"We made the point that yes, while there may have been the cases that maybe persons who have been arraigned on extradition weren't granted bail, but there are circumstances that distinguish or take this defendant's case, Mr. Bennett's case, from theirs, such as, for instance where a person would have committed an offense in the United States and fled to this jurisdiction, then clearly, those would be compelling reasons why a person would not have been granted bail."
Since the story broke, Bennett maintained his innocence of all the charges which the US Government. Now keep in mind that they say that they have evidence, including a surveillance of Bennett back when the offenses were supposedly committed.
Sylvestre told us that his client has the constitutional right to the presumption of innocence, which is why he stressed that point to convince Chief Magistrate Sharon Frazer to grant him bail.
"Is your client maintaining his innocence against all allegations and charges?"
"Of course, I don't know if you were in court, but that was one of the points we made as well, that there is this presumption of innocence."
But, over the course of the next following months, the court inspect the extradition file, Chief Magistrate Frazer will determine if there is justifiable reasons for her to order his extradition.
"Once the documents are laid before the court, we are going to have to be ready to have those documents ready for disclosure, and the position is yes."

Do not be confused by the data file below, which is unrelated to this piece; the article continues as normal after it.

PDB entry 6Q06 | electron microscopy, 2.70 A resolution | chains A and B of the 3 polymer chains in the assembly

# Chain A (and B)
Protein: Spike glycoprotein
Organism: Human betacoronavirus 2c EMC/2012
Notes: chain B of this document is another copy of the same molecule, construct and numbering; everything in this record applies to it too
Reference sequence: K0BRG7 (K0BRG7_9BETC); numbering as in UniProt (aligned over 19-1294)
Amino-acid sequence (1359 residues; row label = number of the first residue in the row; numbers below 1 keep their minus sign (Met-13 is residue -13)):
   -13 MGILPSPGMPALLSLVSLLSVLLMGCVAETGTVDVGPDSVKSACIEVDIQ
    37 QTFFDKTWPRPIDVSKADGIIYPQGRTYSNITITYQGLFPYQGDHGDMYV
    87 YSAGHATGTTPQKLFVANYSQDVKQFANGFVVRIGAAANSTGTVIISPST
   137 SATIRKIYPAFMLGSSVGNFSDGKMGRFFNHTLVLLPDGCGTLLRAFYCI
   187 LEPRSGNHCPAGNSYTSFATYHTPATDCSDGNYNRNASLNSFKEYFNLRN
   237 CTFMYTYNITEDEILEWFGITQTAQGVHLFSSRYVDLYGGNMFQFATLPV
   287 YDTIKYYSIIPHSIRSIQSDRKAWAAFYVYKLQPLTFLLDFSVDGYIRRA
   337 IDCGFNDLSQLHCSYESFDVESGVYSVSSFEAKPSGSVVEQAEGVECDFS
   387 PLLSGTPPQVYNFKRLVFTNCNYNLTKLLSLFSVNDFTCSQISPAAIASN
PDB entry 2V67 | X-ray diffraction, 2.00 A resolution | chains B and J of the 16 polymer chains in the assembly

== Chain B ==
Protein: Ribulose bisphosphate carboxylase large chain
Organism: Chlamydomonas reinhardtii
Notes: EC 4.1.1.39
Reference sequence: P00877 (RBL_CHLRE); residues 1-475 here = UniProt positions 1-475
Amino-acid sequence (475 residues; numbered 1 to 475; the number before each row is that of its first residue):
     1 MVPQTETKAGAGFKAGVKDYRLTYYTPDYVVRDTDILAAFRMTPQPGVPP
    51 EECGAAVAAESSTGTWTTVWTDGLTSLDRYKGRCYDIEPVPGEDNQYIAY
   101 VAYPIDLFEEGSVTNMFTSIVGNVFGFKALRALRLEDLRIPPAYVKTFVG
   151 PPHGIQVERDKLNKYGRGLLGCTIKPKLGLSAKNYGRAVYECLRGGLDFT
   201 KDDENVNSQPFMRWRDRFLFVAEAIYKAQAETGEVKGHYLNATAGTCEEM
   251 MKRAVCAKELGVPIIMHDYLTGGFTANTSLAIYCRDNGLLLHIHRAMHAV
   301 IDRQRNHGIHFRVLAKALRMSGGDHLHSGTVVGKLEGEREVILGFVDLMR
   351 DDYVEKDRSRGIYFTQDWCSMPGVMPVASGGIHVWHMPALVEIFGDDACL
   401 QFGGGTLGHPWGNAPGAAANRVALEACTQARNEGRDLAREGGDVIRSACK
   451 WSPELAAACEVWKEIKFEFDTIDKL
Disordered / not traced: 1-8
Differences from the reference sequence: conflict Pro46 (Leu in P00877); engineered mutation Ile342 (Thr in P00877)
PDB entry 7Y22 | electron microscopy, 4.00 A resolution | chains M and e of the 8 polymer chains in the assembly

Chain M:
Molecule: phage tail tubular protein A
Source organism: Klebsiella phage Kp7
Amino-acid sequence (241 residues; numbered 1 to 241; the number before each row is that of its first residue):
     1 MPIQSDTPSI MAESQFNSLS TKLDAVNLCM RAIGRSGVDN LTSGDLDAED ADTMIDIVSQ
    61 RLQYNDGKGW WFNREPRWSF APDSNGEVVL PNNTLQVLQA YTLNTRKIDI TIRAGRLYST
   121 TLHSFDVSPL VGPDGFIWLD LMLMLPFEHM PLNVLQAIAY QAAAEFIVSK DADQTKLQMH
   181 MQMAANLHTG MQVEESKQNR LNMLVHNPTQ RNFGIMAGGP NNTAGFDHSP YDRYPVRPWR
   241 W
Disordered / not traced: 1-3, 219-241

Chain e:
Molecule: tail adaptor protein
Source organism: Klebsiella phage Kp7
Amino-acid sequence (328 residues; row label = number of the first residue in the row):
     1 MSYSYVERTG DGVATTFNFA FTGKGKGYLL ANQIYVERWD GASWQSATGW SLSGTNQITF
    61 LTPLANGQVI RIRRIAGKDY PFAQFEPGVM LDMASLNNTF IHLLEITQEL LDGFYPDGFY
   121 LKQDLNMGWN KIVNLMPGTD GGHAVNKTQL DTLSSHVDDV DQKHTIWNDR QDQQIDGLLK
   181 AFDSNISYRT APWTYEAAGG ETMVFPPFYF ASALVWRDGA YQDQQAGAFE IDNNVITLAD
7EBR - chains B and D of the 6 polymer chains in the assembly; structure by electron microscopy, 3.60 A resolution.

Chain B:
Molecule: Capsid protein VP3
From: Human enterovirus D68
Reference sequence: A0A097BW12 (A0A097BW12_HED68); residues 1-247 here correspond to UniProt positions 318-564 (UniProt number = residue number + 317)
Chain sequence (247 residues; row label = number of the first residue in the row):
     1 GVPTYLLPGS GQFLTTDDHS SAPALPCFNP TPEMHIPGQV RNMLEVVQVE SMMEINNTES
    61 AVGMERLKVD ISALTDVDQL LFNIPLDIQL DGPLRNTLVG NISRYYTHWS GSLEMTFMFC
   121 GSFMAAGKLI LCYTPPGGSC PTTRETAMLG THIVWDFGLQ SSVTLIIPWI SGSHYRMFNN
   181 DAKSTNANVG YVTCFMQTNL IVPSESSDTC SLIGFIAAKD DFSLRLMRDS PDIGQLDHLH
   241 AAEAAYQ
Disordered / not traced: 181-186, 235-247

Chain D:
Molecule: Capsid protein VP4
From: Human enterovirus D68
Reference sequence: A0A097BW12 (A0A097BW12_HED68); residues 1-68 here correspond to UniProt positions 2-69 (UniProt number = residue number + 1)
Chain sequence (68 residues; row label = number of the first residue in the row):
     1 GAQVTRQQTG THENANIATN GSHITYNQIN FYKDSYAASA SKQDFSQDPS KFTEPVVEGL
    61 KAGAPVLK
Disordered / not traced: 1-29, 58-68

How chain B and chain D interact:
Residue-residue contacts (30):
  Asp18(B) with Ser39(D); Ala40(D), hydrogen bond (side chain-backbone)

After being brought before Chief Magistrate Frazer, Bennett's attorney, Anthony Sylvestre argued very extensively why he should be eligible for bail. He made the point that from as early as December 28, Bennett was made aware of the extradition request for him. His attorney says he has cooperated with the extradition proceedings, and he even voluntarily handed himself in after learning that the provisional warrant for his apprehension was already approved. Sylvestre also stressed that under the constitution, Bennett is presumed innocent until proven guilty, and that remanding him without due cause would be disenfranchising Bennett, since remand could end up becoming a type of punishment.
Responding, Solicitor General Nigel Hawke reiterated that the state was objecting on the grounds that Belize cannot breach the extradition treaty obligations to the US Government. At the end, he deferred to her judgment on the issue of bail.
After consideration, Chief Magistrate Frazer explained that the elements in his case were very weighty, but that she does not think that, as an officer of the court, he would violate his obligation to attend all adjournments of the extradition proceedings, until they are completed.
She then granted him bail of $100,000, and he is to surrender all his travel documents. He cannot leave the country, except with the express approval of the court itself. Additionally, he must report to the Queen Street Police Station every Monday and Friday until his case is concluded.
The case has been adjourned until February 2.